Girl Scouts–Arizona Cactus-Pine Council (GSACPC) is pleased to announce the appointments of Mary Mitchell and Christina Spicer as co-chief executive officers. In their roles, Mitchell and Spicer will work together to maintain, establish, and grow key partnerships within the government and community; continue to make diversity, equity, inclusion, and racial justice an organizational priority; and provide strategy and vision to ensure GSACPC’s staff, 6,500 adult volunteers and 11,000 girls grades K-12 in more than 90 communities across central and northern Arizona are supported and empowered to be unapologetically themselves as they discover their strengths and rise to meet new challenges while helping build a better world.
“Mary and Christina are proven leaders who embody the tenets of our culture and mission, with rich track records of successful community-minded leadership. We have full confidence in their abilities to lead the organization forward as their deep knowledge and quality decision making over the last 12 months in interim roles have been exceptional,” says GSACPC Board Chair Lupe Camargo. “The idea of shared leadership is not new, yet not often seen in organizations. Our board believes these are the right two people to deliver creativity and innovation, while preserving and enhancing the council’s culture. Mary and Christina’s strengths as leaders complement each other and work well together.”
Arizona native Mitchell has been a member of the GSACPC team since 1998, most recently serving as interim Co-CEO alongside Spicer since 2021. Prior, Mitchell served as a deputy director as well as the senior advisor and co-lead for the organization’s work related to diversity, equity, and inclusion. Active in the community in addition to her work with GSACPC, Mitchell is a board member for Arizona Legal Women and Youth Services, a nonprofit community legal center focused on balancing the scales of justice for Arizona’s most vulnerable youth in the areas of human-trafficking, immigration, homelessness and abuse. She is a Virginia G. Piper Charitable Trust Fellow, as well as a graduate of Valley Leadership, Class 26 and a recipient of the 2020 YWCA Tribute to Leadership Award and 2020 Phoenix Mercury We Believe in Women Award. Mitchell earned her bachelor’s degree from Governors State University in Chicago and has most recently completed Executive MBA coursework at Grand Canyon University.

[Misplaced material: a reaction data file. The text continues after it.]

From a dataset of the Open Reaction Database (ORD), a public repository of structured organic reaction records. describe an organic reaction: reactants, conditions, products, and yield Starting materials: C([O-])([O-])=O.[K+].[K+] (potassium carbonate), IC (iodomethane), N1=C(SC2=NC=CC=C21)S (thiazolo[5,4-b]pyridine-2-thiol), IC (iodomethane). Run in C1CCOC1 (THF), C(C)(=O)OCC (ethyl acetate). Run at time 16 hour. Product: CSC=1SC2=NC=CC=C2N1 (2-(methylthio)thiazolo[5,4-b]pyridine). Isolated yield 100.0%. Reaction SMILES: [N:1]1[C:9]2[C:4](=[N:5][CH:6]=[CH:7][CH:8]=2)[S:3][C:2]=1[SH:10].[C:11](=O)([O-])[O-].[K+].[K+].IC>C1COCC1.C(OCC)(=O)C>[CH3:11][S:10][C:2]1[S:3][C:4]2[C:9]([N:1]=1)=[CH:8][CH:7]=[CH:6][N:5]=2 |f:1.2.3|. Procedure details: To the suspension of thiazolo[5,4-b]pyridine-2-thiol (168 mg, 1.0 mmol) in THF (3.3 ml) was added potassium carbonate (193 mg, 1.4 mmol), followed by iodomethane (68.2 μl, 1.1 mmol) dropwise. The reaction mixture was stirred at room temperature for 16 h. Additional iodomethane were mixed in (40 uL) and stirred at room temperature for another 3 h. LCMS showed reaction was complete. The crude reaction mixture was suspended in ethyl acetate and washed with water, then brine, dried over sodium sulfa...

“When I joined GSACPC in 1998, I made it my mission to do all that I could to create enhanced opportunities to make Girl Scouting more accessible for all girls since I did not participate while growing up in rural Arizona in the 1970s. As a youth, I did not see girls or volunteers that reflected my lived experience or racial background, and unfortunately, nor did I experience an invitation or opportunity to join. Looking back, I wonder what might have been different if I had the chance to explore my passions, leadership, and interests through an incredible experience like Girl Scouting,” says Mitchell. “I’m overjoyed that I have the opportunity to help lead us into a future that nurtures and grows our focus on diversity, equity, inclusion and racial justice. For the past 24 years, there have been incredible moments of joy in witnessing a girl use her voice or take action, reflecting her feeling a true sense of belonging and sisterhood. I want all girls in our community to know what that feels like. These moments are indicative of our organizational story and reflective of our mission, to help build girls of courage, confidence, and character.”
Spicer has been a member of the GSACPC team since 2014. Prior to working as interim Co-CEO in partnership with Mitchell in 2021, Spicer also served as deputy director of the organization and as senior associate of fund development. A tireless leader in the nonprofit sector since 2003, including roles at notMYkid and Teach For America, Spicer – a Valley Leadership Class 28 graduate – recently completed service on the Valley Leadership board and is a founding member/past president of Young Nonprofit Professionals Network. She currently serves Charter 100 as treasurer and volunteered on the Vista College Prep School board for three years and with the Hope For Future Foster Care Camp. In 2013, Spicer served as a Flinn Foundation Flinn-Brown cohort and in 2009 founded CAMEO, a women’s mentorship organization. In 2022, she was honored among the Phoenix Business Journal’s 40 Under 40. Spicer earned her bachelor’s degree and master’s degree from Arizona State University.